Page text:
This section of the article focuses on the DI portion of the UDI created using the standard developed by GS1, an information standards organization. The DI identifies the labeler and the specific version or model of a device. GS1 developed a suite of standards that provide information regarding the identification of the product, services, logical matters (such as service relations), and even physical locations. Companies can utilize the GS1 system to create an identifier and obtain a barcode label for their medical device.

Companies first apply for a GS1 company prefix code. This prefix code will recognize the company’s ownership of the identifier and the product to which the identifier is attached. For pharmaceutical manufacturers or repackagers also selling devices, companies may request that their assigned NDC Labeler code be incorporated into their GS1 Company Prefix, if available.  To acquire the prefix, the company must purchase the membership from GS1 and declare the number of products that will use the prefix. The length of the prefix is dependent upon the number of products the company plans to identify using the prefix.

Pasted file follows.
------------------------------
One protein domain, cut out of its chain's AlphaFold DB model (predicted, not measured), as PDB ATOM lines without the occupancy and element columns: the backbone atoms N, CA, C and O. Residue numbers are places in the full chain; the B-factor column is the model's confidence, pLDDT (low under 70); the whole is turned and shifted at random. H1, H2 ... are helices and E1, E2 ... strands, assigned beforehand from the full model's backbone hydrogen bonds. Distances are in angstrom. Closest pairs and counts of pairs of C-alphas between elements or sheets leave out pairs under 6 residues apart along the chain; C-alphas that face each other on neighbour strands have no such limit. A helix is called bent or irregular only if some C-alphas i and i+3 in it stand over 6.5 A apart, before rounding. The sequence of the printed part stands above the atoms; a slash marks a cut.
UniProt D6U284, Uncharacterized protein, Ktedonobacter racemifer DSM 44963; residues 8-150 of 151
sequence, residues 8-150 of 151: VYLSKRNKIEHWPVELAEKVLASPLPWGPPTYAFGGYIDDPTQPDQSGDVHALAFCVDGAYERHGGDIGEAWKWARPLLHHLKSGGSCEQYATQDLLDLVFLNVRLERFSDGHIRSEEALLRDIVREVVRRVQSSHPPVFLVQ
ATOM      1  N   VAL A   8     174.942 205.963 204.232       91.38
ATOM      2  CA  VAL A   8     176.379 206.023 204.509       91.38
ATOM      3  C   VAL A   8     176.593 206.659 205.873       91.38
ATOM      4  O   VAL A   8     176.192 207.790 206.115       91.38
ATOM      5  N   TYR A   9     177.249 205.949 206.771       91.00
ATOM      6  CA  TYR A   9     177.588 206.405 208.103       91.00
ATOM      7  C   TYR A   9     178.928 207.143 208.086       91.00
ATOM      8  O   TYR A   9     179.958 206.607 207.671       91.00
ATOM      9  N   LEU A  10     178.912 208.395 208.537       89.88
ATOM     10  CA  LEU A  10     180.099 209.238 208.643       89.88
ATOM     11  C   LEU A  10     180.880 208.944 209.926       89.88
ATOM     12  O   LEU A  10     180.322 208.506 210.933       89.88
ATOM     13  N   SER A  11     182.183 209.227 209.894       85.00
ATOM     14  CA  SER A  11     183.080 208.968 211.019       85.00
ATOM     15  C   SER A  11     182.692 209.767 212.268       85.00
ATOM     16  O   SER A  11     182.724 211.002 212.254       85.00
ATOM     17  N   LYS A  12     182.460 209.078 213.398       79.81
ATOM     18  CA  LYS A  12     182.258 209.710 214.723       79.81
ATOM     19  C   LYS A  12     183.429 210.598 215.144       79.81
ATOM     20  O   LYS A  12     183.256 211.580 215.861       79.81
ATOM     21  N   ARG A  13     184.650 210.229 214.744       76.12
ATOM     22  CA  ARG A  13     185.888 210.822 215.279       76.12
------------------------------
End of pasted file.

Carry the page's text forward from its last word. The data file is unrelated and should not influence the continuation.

Each product from a given company will possess a global trade identification number (GTIN) beginning with the company’s prefix code. The GTIN is assigned by the manufacturer, who must follow the rules outlined by GS1 to ensure it is unique and correctly formatted. The GTIN serves to identify trade names of a company. This includes any products or services that exist to be priced, ordered, or invoiced at any point within the supply chain as they move toward the ultimate end user. This number is used to identify various packaging levels for a product, such as the quantity of items in the box or the quantity of boxes within the carton.

For the purposes of the UDI, when the GS1 standard is used to create the DI portion the identifier, the GTIN-14 format is utilized.  Compendia then reformat the GTIN-14 into an 11-digit product identifier that can be used for billing claims for medical devices or digital therapeutics.